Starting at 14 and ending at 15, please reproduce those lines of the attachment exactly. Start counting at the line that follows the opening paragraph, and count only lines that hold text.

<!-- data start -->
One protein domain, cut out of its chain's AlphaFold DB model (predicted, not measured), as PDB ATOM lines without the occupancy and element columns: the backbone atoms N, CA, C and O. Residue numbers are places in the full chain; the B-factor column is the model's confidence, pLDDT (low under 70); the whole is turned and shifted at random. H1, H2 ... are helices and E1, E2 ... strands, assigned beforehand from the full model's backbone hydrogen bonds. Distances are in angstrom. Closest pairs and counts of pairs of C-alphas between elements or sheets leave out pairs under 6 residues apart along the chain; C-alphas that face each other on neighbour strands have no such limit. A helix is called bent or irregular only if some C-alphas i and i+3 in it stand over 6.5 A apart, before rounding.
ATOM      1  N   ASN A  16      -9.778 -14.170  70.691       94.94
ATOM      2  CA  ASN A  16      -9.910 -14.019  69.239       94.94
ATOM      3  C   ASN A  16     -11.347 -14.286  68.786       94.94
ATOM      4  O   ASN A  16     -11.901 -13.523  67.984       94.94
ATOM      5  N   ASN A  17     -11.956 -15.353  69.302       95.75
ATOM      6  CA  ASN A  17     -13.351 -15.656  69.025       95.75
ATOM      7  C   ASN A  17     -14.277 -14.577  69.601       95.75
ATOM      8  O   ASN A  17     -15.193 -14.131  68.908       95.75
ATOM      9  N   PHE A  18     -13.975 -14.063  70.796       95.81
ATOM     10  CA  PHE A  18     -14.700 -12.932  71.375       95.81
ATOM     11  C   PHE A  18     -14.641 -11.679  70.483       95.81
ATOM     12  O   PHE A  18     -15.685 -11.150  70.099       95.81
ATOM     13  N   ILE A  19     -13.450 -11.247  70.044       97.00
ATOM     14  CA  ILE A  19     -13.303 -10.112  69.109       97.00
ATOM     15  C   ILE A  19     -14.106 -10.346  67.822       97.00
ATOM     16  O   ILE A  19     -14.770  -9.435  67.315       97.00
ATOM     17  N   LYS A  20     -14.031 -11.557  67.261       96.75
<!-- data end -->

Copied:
ATOM     14  CA  ILE A  19     -13.303 -10.112  69.109       97.00
ATOM     15  C   ILE A  19     -14.106 -10.346  67.822       97.00